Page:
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Published on June 12, 2024
Chiquita Brands Ordered to Pay $38.3M by West Palm Beach Jury for Role in Colombia DeathsSource: Unsplash/ Sophie Dale

In a landmark decision, a federal jury in West Palm Beach, Florida, has held Chiquita Brands International accountable for its financial support to a Colombian paramilitary group, marking a significant milestone for victims' families seeking justice. As reported by WSVN, Chiquita must compensate 16 family members with a sum of $38.3 million for the deaths of their loved ones during the violent civil conflict in Colombia.

The ruling comes as the first instance of liability pinned on the fruit conglomerate in the context of numerous related lawsuits. In a strong message to corporate entities, the judgment underscores that profit derived from human rights violations will face retribution. "This verdict sends a powerful message to corporations everywhere: profiting from human rights abuses will not go unpunished. These families, victimized by armed groups and corporations, asserted their power, and prevailed in the judicial process,” shared Marco Simons, General Counsel for EarthRights International and a representative for the plaintiffs, as reported by CBS12.

Chiquita, however, maintains its stance of innocence despite the adverse verdict. The company, with banana operations anchored in Florida, expressed through a statement that the Colombian events triggered immense sorrow but maintained, "that does not change our belief that there is no legal basis for these claims." From 1997 to 2004, Chiquita's subsidiary Banadex had paid approximately $1.7 million to the United Self-Defense Forces of Colombia (AUC), a group implicated in numerous killings within that timeframe, as per CBS12.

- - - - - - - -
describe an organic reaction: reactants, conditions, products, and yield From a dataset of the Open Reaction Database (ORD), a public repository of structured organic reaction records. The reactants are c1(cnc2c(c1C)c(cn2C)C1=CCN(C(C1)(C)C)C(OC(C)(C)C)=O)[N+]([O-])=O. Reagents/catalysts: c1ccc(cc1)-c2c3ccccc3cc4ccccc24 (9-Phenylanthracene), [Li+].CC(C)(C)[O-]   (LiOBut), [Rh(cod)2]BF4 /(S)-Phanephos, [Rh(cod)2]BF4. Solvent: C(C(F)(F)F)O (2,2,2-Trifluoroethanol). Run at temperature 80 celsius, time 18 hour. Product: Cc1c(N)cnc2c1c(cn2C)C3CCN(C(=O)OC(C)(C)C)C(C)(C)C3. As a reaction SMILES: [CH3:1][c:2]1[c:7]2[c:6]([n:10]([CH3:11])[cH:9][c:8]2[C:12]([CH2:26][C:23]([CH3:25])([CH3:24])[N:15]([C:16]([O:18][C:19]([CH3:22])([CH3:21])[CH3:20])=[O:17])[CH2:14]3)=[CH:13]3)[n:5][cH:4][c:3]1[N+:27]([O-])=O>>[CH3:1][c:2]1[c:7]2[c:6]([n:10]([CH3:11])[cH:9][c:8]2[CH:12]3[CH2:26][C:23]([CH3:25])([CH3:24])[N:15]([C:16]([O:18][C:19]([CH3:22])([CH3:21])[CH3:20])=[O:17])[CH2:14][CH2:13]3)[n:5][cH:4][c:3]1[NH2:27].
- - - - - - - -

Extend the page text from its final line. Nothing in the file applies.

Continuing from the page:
The verdict unfolds after a six-week trial and two days of painstaking jury deliberations, as published by CBS12. Although Chiquita insists that the payments were made under duress to protect its employees, the company had previously acknowledged wrongdoing in 2007. Chiquita pleaded guilty to engaging in transactions with a foreign terrorist organization, the very AUC that the State Department had branded a terrorist group four years prior and agreed to a $25 million fine while vowing to implement requisite compliance and ethics programs.

Attorney Agnieszka Fryszman, advocating for the victims' families, highlighted the gravity and courage it took for the clients to come forward. "Our clients risked their lives to come forward to hold Chiquita to account, putting their faith in the United States justice system. I am very grateful to the jury for the time and care they took to evaluate the evidence," Fryszman was quoted. The ruling, while not reversing the tragedies, places the responsibility for funding terrorism squarely on Chiquita's shoulders, as incarnated by the courageous testimony of those who suffered most deeply, according to WSVN.

Miami-Crime & Emergencies